Herbalism provides the bulk of the raw materials for Inscription and Alchemy. Scribes will be burning through your herbs for Darkmoon cards and glyphs, while alchemists will use them for potions, flasks and gem transmutes.

Recommendation: If you want a farming alt, pair it with mining as mentioned above. If not, consider pairing with Inscription or Alchemy.

Skinning is probably the weakest of the farming professions early on, but seems to fluctuate the least throughout the expansion. Because it only really supplies Leatherworking in large quantities, demand is simply not as high overall as Mining and Herbing. There are a lot more Jewelcrafters, Alchemists and Scribes looking to burn through Ore and Herbs than there are Leatherworkers looking for your leather. Still, there will be strong sales out of the gate, just not as good as the others.

Recommendation: One skinner is enough. It's the weakest of the farming professions overall, so make it your last priority in this category.

The Step-Child: Engineering
Unless there are major improvements made to the Engineering, it will continue to be a niche profession. There are some fun things you can do with it, including lots of convenience/quality of life improvements like mailboxes, repair bots, looterangs and more, but as a pure profit center, it just doesn't cut it.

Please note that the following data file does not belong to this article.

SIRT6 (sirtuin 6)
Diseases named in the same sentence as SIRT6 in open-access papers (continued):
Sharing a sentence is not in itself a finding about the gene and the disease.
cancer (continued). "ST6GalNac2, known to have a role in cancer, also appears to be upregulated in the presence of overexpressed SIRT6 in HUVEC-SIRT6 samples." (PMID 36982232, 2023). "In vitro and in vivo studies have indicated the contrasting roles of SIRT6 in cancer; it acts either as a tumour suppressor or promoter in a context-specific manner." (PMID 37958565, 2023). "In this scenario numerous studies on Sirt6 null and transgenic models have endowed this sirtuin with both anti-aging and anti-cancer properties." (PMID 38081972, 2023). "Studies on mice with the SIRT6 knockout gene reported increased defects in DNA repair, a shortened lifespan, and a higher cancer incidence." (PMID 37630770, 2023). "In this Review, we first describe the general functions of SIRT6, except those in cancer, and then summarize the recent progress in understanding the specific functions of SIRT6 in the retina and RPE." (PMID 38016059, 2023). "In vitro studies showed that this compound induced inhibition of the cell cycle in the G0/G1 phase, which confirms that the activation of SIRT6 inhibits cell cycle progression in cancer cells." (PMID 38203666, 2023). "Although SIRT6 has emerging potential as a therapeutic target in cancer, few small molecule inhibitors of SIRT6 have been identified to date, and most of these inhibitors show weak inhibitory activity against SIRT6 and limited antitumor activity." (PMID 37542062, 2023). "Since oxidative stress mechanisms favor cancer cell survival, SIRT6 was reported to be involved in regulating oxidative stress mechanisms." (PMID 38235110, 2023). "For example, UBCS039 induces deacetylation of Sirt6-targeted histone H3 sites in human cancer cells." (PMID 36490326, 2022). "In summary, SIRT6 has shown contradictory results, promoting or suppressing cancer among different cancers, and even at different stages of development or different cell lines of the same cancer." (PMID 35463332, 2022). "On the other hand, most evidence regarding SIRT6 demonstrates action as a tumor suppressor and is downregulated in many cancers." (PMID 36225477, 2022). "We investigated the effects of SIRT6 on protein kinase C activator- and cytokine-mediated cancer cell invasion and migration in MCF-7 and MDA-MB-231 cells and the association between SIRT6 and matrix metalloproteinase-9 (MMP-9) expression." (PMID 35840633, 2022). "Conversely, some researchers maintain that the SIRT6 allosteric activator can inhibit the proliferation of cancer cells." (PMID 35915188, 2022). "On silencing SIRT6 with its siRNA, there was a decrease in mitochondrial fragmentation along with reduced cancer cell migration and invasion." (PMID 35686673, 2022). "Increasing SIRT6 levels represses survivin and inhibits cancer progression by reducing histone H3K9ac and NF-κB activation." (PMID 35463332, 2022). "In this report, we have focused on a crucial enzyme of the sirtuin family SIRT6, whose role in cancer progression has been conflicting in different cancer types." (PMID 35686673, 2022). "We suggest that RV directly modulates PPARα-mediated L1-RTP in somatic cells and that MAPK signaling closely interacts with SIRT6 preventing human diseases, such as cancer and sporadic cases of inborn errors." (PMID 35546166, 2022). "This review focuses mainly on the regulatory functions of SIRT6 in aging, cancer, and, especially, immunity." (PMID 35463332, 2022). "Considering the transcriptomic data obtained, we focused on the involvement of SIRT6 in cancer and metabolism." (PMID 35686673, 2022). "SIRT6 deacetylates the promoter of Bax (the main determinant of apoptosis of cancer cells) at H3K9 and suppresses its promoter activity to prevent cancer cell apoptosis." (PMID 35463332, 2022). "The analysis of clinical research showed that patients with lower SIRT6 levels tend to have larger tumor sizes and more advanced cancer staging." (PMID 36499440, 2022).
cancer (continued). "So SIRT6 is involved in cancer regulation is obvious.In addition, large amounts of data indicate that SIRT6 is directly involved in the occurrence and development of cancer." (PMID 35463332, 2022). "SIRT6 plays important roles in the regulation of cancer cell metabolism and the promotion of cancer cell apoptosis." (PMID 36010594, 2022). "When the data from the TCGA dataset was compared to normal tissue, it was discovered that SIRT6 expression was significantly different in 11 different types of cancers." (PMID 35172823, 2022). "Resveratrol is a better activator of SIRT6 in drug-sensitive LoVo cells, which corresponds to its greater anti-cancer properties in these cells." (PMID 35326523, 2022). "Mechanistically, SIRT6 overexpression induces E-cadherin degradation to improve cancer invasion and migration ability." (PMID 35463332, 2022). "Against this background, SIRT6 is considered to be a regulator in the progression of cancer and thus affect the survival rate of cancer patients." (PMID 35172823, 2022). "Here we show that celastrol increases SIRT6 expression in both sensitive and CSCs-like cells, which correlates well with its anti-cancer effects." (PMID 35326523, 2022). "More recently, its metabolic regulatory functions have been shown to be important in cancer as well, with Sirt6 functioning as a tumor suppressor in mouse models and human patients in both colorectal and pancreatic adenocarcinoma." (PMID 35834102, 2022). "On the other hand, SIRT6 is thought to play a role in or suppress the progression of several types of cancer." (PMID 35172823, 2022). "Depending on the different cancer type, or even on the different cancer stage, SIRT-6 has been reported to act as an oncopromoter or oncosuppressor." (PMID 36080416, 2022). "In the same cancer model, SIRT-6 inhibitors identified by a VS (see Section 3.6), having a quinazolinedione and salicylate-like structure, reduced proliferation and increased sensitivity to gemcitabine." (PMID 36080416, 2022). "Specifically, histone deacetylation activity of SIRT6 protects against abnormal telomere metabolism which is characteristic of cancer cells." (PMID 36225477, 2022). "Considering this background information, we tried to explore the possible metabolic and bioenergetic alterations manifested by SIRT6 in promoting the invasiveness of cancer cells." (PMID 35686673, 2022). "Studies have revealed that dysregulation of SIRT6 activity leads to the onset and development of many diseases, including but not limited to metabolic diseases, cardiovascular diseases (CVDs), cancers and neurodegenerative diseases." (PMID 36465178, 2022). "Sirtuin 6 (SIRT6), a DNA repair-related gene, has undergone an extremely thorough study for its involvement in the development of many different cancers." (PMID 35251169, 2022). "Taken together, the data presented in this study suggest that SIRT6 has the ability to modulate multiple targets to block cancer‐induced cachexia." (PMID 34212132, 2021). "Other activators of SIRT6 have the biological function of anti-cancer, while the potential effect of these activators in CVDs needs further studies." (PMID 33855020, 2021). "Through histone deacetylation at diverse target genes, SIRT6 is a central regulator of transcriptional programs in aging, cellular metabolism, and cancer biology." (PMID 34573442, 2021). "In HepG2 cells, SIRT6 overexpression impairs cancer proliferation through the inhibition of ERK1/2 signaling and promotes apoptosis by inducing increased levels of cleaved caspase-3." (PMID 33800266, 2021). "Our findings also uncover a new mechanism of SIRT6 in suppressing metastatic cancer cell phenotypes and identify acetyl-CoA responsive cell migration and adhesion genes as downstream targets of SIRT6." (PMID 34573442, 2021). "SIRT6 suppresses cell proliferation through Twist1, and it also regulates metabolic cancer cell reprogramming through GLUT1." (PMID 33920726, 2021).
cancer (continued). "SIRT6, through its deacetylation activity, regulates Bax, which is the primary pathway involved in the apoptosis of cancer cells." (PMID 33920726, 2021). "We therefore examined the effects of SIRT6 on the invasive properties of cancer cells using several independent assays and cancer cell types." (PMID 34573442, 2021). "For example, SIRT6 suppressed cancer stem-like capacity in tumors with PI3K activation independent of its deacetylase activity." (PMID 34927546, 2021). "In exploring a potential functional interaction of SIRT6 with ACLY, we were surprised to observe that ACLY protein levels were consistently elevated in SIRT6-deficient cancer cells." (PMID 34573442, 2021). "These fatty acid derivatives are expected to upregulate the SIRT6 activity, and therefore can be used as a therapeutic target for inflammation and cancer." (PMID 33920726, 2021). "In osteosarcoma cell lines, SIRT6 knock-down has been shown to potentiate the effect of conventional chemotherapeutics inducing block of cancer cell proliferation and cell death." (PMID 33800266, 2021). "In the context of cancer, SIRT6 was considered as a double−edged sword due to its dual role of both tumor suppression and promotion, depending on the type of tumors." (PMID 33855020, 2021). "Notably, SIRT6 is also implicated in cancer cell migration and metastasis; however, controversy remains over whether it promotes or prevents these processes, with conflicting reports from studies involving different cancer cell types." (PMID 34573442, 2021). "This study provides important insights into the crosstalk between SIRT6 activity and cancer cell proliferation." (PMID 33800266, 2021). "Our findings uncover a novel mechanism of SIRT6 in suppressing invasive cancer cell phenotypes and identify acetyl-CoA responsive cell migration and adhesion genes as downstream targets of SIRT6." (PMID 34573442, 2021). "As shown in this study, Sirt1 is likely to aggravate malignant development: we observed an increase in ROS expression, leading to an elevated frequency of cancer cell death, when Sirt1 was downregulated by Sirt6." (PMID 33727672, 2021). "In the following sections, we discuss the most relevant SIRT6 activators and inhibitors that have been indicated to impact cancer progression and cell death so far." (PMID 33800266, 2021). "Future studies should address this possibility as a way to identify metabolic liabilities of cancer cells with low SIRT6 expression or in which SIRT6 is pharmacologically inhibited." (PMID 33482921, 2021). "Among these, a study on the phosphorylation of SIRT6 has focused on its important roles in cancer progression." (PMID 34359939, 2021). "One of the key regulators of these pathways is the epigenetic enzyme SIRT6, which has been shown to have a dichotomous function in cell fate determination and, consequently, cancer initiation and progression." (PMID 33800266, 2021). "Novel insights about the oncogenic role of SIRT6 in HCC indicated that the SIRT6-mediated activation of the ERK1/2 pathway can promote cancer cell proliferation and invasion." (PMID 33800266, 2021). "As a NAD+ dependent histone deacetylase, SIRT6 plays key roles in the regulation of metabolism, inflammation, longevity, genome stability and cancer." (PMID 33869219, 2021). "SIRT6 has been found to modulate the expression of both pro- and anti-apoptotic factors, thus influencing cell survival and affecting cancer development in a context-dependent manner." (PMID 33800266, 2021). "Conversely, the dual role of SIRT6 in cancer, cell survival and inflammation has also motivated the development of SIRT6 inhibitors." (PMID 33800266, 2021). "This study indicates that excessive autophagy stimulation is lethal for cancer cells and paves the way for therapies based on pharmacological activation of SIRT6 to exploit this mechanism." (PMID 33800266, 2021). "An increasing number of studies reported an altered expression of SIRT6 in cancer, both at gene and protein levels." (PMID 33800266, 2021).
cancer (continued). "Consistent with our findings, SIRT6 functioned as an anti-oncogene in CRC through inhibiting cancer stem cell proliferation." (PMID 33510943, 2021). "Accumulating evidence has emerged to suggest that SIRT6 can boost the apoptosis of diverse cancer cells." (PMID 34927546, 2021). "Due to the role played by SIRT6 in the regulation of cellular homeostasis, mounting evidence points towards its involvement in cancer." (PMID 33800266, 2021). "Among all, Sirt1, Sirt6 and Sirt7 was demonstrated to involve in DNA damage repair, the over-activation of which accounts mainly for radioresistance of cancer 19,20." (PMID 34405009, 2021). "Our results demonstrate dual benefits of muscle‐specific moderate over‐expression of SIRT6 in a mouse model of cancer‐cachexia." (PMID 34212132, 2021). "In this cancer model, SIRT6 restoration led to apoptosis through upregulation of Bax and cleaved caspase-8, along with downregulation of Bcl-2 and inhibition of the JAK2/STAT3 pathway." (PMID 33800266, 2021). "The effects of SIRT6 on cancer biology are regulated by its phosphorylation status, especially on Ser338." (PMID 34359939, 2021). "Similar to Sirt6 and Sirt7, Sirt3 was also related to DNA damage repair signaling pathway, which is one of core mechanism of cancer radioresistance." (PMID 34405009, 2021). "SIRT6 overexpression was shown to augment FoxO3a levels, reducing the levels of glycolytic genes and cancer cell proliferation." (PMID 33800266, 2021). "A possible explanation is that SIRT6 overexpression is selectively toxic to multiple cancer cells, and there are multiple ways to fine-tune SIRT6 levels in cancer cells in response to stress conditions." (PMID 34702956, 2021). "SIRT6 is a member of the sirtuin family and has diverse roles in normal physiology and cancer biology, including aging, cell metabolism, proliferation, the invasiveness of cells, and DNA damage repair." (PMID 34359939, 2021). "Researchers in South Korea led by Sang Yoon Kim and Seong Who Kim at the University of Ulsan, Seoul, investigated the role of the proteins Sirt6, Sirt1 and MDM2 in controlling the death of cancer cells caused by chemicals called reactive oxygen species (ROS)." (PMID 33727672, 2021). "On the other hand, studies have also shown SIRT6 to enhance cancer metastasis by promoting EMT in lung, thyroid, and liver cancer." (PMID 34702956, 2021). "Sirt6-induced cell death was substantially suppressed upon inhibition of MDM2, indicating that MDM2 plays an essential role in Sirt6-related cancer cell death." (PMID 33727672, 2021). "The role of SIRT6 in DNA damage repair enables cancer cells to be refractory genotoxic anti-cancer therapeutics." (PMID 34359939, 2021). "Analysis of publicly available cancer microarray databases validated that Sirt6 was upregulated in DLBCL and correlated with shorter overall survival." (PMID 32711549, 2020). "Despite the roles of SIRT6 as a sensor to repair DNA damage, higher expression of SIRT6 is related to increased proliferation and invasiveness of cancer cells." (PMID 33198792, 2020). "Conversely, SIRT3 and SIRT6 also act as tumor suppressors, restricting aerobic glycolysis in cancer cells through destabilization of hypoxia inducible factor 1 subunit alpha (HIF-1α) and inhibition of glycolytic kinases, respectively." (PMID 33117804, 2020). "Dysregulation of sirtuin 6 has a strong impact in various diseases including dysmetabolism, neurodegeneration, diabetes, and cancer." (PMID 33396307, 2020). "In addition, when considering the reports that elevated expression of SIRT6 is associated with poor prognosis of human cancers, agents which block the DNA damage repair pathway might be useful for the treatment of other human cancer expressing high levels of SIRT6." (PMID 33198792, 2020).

The major selling points for Engineers has been the motorcycle mounts (though I rarely see them in the cities these days) and some pets. You've also got the perk of epic first-raiding-tier quality goggles. Engineering is the only profession I don't currently have (which I plan to correct on my current crop of alts hitting 85 before Mists), but there was a reason for that. Engineering just hasn't been a priority for me because it's too niche for my gold-making strategy.

Recommendation: One Engineer should be enough for anyone, but don't me afraid to leave this out of your arsenal if you don't have lots of max-level alts.

Next week, we'll look at the remaining professions, what I'm calling the Strong But Declining group.

Read the entire series!
  • Mists of Pandaria Preparation: Alts

  1. I think you underestimate the power of engineering when used for profit. I understand it won't ever compare against jewelcrafting or a dedicated inscriptionist, however I have made thousands upon thousands of gold off of bomblings 500g (20g crafting cost), smoky's 500g (~20g cost), yetis 850g (~30g), mechanical toads 750g (~20g), and the generally top scope of each expansion, plus the newly released gnomish and goblin pets (I have 2 engineers, since I pvp in bgs a lot).

    Engineering is actually in a good place right now. Just set up a couple tsm groups and add another 2k+ a day to your gold making spreadsheet.